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China's industrial firms having a hard time earning profits

2018-12-29

Source: CGTN    Published: 2018-12-27


China's industrial firms cooled during the first 11 months of this year. Earnings for November alone decreased 2 percent to 600 billion yuan (87.4 billion U.S. dollars), the first contraction in three years, according to the National Bureau of Statistics.


Profits for China's industrial sector rose 12 percent year-on-year for the first 11 months of this year, down from a 14-percent increase in the first 10 months. Analysts said that slowing demand, low producer prices and rising costs were to blame for the downbeat numbers.


“Price fluctuations played a significant role in the profit slowdown. Upstream industries, including raw materials and mining, enjoyed relatively high earnings. That's while downstream sectors, such as processing, suffered big losses,” said Zhang Hangyan, a researcher at the Institute of Industrial Economics.


The data shows that profits for the mining and manufacturing sector rose 45 and 10 percent respectively, driving the overall profit growth. New industrial profits coming from crude oil, steel, construction materials, chemicals and manufacturing industry accounted for more than 76 percent of the new earnings. In contrast, the non-ferrous materials sector took a hit, posting a 17 percent profit loss from a year earlier. The auto sector also saw its earnings decline, down 6 percent compared with the same period a year ago.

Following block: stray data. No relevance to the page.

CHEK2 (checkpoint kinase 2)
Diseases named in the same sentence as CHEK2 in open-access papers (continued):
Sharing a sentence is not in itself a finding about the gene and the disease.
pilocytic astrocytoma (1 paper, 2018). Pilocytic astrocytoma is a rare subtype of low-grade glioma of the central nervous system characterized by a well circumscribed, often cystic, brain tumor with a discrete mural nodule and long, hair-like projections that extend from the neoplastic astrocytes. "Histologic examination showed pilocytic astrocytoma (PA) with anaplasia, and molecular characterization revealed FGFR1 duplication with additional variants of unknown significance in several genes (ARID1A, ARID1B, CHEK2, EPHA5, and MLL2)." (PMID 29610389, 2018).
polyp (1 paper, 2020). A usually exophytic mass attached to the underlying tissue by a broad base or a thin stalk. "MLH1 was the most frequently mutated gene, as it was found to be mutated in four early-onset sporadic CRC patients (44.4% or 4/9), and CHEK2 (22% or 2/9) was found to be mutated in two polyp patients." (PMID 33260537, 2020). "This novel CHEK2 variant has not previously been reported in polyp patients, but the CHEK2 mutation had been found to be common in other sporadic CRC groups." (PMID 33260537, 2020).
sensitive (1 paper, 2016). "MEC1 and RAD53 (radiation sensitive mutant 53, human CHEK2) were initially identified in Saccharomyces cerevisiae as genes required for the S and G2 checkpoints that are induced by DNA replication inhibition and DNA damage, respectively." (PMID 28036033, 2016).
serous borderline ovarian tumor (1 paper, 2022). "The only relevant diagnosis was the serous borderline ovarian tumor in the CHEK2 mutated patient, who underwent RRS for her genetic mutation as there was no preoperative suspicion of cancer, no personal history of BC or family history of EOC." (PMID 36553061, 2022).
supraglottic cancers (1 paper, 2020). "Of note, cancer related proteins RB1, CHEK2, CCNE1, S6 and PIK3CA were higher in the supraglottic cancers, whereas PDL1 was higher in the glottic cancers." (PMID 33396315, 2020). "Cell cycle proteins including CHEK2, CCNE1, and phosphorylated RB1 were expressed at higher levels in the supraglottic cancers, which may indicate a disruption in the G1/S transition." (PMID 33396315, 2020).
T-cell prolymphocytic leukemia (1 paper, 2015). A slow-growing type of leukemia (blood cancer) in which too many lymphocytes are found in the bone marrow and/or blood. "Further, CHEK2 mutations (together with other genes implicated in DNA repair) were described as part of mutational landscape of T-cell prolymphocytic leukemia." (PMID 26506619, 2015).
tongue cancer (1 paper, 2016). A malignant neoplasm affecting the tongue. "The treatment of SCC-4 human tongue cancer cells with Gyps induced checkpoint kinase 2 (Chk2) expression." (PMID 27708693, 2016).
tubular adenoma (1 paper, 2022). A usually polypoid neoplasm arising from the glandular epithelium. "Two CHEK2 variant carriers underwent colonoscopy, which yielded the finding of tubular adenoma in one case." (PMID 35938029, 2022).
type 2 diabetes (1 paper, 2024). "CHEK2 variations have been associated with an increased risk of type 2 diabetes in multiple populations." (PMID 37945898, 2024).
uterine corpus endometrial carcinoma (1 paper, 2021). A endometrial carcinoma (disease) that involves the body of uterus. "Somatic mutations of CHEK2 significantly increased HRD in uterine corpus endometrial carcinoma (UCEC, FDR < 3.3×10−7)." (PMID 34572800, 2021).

“It is normal that new profit growth is coming from the energy, steel, and construction sectors with higher profits since all the products from traditional sectors are demanded by the market. Sectors like energy, steel, and construction sectors are the engine of the profits,” said Liu Zhiqin, a senior fellow at the Chongyang Institute for Financial Studies at Renmin University of China.


Profits differ from different types of companies. State-controlled companies' profits are up 16.1 percent versus 4.2 percent for foreign companies and 10 percent for private companies.


Liu pointed out that: “This is quite normal, if the figure for SOE is lower than others, they will be sharply criticized. The state companies have enough resources, they should have better performance and profits. And the reason why foreign companies have the lowest figure is because of the narrow products they have in China.” He also shows confidence in the future that the differences will not be expanded.


Faced with the challenging international environment, China has been dealing with protectionism and other pressures. The data not only mirrors the current situation but also pointed out some signals that needed for attention.


“The signals including how to go forward with the cooperation with foreign companies. And second is that we have to reduce the cost for production and increase the efficiency in order to compensate all the losses that could happen in the international market. But, of course, winter time is the time for the industries to get some time to rest,” said Liu.


Liu Zhiqin is a senior fellow at the Chongyang Institute for Financial Studies at Renmin University of China.

Key Words: China   industrial firms   profits   Liu Zhiqin  

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